The Soviets were fearfully upset about "Amerika," an ABC miniseries about the Soviet occupation of the United States. They held a news conference to denounce it, along with "Rambo" and "Rocky IV," the two smash hit movies that make some people think that Sylvester Stallone should be secretary of state.
Maybe ABC did the wrong thing to pull the show after the Soviets objected. Censorship is even uglier when it is imported. But it was the right thing to do, all the same.
As is their way, the Soviets did not stop at polite protest. They put a little steel into it by threatening Walter Rodgers, the network's Moscow correspondent. His accreditation, the ABC News bureau itself, were on the line, the commissars told him. It was either "Amerika" or Rodgers.
ABC quite sensibly chose Rodgers, an excellent reporter.
And the country is better served to have Rodgers telling us what is going on in the Soviet Union than by having a television series about what might go on if the Soviets took over the U.S.A.
"Capitulation," "sellout" and other expletives fill the air. Bashing ABC as the yellow network is the rage. Secretary of Education William J. Bennett, who feels called upon to comment on many matters beyond his official preoccupation, the nation's public school system, said ABC should "consider telling Moscow where they can put their intimidation." That's the kind of language that, spoken in a classroom, can get you sent to the principal's office, but Bennett's role model in this instance is Rambo.
Maybe what Bennett was trying to say is that ABC owes the Reagan administration one after putting it through the wringer with "The Day After." Brandon Stoddard, president of ABC Entertainment, presided over the production of the story of a nuclear holocaust. The administration braced itself as if for the real thing. Secretary of State George P. Shultz felt called upon to assure the public that President Reagan knows nukes are dangerous.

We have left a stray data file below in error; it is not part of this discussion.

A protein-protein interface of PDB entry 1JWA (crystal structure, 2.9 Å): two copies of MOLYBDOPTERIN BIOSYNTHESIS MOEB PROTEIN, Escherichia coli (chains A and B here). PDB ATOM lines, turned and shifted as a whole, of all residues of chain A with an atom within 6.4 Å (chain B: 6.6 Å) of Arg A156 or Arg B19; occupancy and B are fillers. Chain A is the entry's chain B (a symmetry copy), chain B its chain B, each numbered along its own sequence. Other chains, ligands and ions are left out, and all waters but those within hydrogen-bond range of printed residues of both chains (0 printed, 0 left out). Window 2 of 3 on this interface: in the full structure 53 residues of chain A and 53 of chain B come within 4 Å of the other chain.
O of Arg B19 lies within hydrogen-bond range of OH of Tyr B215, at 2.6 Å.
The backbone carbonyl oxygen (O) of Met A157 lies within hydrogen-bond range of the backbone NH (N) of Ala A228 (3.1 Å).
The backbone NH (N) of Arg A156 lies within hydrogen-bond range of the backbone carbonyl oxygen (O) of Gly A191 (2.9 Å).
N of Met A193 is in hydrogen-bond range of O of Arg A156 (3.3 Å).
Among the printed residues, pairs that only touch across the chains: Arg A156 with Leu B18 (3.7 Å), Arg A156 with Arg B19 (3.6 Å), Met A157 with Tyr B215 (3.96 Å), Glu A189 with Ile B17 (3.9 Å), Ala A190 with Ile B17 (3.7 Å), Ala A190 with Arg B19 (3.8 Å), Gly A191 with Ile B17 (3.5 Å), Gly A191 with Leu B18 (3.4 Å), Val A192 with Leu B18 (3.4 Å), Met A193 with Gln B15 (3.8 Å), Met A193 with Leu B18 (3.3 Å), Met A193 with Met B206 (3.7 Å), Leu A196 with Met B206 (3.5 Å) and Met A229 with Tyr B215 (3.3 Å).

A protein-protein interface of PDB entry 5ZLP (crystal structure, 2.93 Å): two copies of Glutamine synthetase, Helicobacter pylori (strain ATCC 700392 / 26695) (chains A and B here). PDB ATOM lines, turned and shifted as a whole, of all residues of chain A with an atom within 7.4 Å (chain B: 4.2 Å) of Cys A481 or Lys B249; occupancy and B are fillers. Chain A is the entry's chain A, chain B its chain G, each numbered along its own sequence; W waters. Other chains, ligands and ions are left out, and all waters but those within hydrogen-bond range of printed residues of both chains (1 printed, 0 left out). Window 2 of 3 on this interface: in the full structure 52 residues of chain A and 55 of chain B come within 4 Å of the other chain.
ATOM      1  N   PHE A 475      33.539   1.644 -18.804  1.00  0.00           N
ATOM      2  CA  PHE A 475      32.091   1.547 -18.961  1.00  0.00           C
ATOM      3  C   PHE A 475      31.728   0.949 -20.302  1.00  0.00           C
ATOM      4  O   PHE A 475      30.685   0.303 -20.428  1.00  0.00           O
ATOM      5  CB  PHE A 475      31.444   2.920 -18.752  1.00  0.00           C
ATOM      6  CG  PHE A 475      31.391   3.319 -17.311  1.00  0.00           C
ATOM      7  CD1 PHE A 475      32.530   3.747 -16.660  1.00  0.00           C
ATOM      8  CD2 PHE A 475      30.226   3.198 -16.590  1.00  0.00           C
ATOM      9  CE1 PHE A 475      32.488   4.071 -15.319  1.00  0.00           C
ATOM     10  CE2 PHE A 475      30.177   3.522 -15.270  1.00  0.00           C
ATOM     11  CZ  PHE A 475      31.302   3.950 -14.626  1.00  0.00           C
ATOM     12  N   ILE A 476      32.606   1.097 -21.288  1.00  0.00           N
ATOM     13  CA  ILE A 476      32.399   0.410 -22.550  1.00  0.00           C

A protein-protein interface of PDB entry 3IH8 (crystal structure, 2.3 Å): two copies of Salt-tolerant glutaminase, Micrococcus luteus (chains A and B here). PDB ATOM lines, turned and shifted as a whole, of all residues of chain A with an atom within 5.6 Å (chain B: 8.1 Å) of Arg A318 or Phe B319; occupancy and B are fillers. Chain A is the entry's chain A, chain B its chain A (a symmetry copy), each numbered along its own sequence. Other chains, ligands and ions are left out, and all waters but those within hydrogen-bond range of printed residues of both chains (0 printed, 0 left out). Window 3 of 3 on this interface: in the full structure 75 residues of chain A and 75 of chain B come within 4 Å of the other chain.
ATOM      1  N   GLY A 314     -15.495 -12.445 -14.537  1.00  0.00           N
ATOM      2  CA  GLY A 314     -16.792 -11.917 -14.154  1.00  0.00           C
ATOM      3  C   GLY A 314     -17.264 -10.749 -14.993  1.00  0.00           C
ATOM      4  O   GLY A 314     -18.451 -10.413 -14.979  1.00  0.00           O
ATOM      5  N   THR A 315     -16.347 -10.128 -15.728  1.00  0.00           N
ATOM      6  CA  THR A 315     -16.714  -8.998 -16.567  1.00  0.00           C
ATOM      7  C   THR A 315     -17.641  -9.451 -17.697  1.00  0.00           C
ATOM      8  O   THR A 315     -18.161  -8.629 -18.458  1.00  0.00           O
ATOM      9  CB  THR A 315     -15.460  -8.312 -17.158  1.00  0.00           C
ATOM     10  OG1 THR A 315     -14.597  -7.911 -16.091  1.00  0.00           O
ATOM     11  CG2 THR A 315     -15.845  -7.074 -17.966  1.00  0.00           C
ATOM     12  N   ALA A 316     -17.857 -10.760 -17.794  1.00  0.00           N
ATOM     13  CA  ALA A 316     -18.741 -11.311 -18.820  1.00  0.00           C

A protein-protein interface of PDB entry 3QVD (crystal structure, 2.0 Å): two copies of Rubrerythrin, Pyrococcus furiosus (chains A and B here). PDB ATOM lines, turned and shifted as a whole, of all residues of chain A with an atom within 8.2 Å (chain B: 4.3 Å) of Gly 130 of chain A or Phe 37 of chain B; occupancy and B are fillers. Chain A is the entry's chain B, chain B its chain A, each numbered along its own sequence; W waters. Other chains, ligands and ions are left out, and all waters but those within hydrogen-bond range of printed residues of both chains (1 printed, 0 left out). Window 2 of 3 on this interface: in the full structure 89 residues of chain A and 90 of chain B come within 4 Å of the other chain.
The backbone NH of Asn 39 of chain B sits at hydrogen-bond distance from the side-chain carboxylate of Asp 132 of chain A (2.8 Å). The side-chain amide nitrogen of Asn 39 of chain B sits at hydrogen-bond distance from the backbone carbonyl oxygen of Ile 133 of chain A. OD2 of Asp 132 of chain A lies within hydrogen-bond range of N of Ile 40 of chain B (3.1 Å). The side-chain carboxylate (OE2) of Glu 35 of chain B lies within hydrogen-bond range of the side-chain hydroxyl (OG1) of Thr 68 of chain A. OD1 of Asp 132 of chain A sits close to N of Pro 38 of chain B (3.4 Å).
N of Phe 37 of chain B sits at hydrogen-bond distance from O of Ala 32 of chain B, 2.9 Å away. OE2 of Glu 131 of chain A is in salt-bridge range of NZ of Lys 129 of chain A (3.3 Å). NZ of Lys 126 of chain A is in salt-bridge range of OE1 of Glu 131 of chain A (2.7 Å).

"The Day After" was seen in 83.8 million homes and caused intense heartburn on the right-wing, which felt that it was unfair to show nuclear war as all bad. They want people to think about the "other side," that is, surrender, which is what happens in "Amerika."
Brooding over the postponement of "equal time," Bennett mourned, "The American people might be denied a television series because the Kremlin does not like it."
Denied, perhaps, but deprived, hardly. What the country needs least right now is another movie telling them how rotten the Soviets are. Hollywood is not to blame. It took its cue about the "evil empire" from the First Movie-Goer.
"Rambo" and "Rocky IV" are making the point sufficiently with pectorals, gutturals, grunts and grenades. "Amerika" is said to be in a different class from Stallone's comic-book cutouts. Even if it's serious, it's redundant.
Fifty million Americans have seen "Rocky IV." It is a deafening and dumb show of Stallone's physique and his psyche, the former being much better developed than the latter. This viewer kept waiting to see that Igor Drago, the robot-like Soviet champ, had lead in his gloves, but what KOs him is a surge of heart from a fella who trained by chopping wood, lifting rocks and righting overturned Soviet sleighs. Drago worked out in a lab with wires on his chest and steroid-dispensing doctors checking his reflexes.
At the end, the Soviet crowd is won over. They begin chanting "Rocky" without even a Slavic accent. Rocky, who is literally wrapped in the American flag, gives a little foreign policy homily. "If I can change and they can change, maybe everybody can change," he says thickly. Does this mean Mikhail Gorbachev will shape up after we've whomped him?
The irony is, of course, that while Americans are freaking out on "Rocky IV" they are loving the spirit of Geneva. Reagan's ratings have soared since he sat down by the fire with the Soviet leader. Nobody seems to mind that they didn't discuss arms control. Seeing them together apparently gives hope that the world will not be blown up any time soon.
Whatever "Amerika" might have been, it is a miniseries, and we have been spared, as well as the Soviets. Miniseries are endless, mindless, soggy sagas in which many die and nobody laughs.
Maybe ABC should have been more hypocritical and crass and said that it was postponing because the ads weren't selling. But maybe if it invested in a documentary of the Beach Boys in Minsk and the Bolshoi in Peoria, ABC might spend its money, and our time, more profitably.